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Candle molds - Polycarbonate molds

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Polycarbonate molds

Ah, Plastic! Both our worst friend and our best foe!

Resistant, inexpensive, vailable in hundreds of different shapes and sizes, polycarbonate (or plastic) candle molds are great for the beginning candlemaker as they will allow him to create a huge variety of candles.

Polycarbonate molds are inexpensive and come in a variety of shapes and formats (image © Randall's Candles)

One-piece molds are the most common and the available shapes include cylinders of all sizes and diameters, squares, hexagons, decagons and all sorts of -gons, the list is not exhaustive.

Spherical and other unregular shapes are obtained with two-piece molds whose parts fit together (if they weren't made of two separable parts, you would have a hard time releasing the finished candle)

The place where the two halves join, called the seam, needs to be covered with a generous amount of mold sealer before you start pouring the wax. If you don't take this precaution, you'll end up with a candle in the shape of a semi-sphere and a table top covered in paraffin.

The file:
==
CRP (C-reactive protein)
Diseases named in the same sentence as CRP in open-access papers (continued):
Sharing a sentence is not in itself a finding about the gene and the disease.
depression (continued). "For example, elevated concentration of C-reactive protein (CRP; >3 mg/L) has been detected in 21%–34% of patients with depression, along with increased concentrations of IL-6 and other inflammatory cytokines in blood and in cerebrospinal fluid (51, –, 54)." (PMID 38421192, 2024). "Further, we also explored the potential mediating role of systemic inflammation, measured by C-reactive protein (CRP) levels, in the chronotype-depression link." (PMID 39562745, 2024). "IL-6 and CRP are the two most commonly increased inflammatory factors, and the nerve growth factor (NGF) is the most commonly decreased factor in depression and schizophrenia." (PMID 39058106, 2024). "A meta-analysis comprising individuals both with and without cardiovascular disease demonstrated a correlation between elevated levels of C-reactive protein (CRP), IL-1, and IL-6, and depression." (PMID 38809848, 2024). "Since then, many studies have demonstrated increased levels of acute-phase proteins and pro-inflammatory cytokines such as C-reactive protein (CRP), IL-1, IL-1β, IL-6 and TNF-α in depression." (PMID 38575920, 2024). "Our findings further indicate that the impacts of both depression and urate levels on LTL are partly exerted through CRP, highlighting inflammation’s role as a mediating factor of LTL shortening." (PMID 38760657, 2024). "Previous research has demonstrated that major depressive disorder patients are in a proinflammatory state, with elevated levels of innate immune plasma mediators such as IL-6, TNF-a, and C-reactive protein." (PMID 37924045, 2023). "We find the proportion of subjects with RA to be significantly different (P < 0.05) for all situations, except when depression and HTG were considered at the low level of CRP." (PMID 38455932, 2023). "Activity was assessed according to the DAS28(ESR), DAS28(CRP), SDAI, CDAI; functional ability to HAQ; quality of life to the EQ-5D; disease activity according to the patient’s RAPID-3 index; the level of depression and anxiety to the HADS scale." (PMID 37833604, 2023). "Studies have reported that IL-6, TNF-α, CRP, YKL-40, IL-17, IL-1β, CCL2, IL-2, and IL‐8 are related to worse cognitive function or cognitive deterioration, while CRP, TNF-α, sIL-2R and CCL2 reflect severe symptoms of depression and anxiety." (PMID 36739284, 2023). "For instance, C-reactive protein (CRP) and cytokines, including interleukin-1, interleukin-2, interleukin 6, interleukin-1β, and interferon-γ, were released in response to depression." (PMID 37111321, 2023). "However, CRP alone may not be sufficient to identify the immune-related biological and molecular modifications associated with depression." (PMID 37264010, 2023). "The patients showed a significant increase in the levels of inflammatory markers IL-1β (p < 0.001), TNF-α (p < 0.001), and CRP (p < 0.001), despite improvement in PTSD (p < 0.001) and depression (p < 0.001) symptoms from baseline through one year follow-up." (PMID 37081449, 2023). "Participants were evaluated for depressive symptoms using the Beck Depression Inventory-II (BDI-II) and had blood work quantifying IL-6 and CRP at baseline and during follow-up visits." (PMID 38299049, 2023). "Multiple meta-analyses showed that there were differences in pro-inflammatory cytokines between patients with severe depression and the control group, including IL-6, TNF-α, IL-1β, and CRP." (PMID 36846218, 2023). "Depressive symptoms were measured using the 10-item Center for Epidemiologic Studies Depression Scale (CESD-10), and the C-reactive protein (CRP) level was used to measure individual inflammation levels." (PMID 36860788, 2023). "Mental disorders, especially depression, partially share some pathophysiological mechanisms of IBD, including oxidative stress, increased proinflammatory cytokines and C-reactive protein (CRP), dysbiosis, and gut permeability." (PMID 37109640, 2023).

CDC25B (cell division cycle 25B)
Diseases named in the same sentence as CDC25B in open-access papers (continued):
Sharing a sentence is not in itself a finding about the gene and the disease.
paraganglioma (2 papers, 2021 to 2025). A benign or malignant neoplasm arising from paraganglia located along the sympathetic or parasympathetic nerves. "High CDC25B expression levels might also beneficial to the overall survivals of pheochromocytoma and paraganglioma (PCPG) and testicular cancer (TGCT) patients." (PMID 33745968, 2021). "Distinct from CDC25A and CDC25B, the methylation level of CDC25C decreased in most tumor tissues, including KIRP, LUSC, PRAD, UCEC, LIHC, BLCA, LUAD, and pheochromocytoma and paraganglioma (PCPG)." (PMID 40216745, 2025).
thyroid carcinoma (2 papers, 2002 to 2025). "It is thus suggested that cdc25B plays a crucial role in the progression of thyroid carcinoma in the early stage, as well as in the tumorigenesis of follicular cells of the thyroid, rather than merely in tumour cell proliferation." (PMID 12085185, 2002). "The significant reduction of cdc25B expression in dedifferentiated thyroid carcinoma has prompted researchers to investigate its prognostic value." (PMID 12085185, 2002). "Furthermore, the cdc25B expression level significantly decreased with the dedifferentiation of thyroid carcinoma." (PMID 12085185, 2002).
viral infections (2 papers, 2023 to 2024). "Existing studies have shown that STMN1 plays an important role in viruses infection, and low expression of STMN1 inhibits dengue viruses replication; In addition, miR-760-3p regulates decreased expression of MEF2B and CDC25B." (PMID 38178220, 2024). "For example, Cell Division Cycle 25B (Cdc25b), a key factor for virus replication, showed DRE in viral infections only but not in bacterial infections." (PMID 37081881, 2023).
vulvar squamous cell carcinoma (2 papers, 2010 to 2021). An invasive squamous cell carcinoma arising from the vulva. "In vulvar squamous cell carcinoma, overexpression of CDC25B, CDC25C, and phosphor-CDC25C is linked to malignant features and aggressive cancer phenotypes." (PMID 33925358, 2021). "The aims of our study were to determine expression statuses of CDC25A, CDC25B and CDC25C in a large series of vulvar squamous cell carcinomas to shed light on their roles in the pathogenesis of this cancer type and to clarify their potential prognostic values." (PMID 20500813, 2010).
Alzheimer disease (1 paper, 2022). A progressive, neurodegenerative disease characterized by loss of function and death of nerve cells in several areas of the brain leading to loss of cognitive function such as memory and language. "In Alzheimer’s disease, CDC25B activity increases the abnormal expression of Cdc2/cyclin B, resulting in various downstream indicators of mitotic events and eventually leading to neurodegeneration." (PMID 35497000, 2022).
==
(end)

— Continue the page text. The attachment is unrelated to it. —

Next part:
When you unmold a candle made in a two-piece mold, you will notice a seam line at the place where the two parts of the mold are joined. To remove this line, use a kitchen knife to scrape most of the excess wax (be sure not to carve into the candle) then "polish" the candle with an old panty hose.

Never pour wax at a temperature higher than 205°F in a polycarbonate mold. The heat would more than probably warp it and render it unusable.

How to wick a polycarbonate mold?

  • thread the wick through the wick hole at the bottom of the mold, up through the length of the mold and out the top. Leave a length of about 2 inches of wick at both extremities,
  • on the "open" side of the mold (the top), use a wick holder to keep the wick in place, centered and tight or just tie it around a pencil,
  • on the other side, the bottom of the mold, slightly pull on the wick to tighten it and cover wick and wick hole with a generous amount of mold sealer. This should keep the wick tight enough during the pouring procedure,
  • your mold is now wicked and you're ready to pour your candle.

Taking care of your polycarbonate molds

When your candlemaking day is done, fill a washtub with hot water (it's just a bit too hot if you hands think so too) and a little dishwashing liquid. Soak your polycarbonate molds for a couple of minutes then wipe and dry them with kitchen paper. Never pour that hot water down the drain unless you want to clog the pipes: let it cool off completely and fish out all the floating pieces of wax before you dispose of it.

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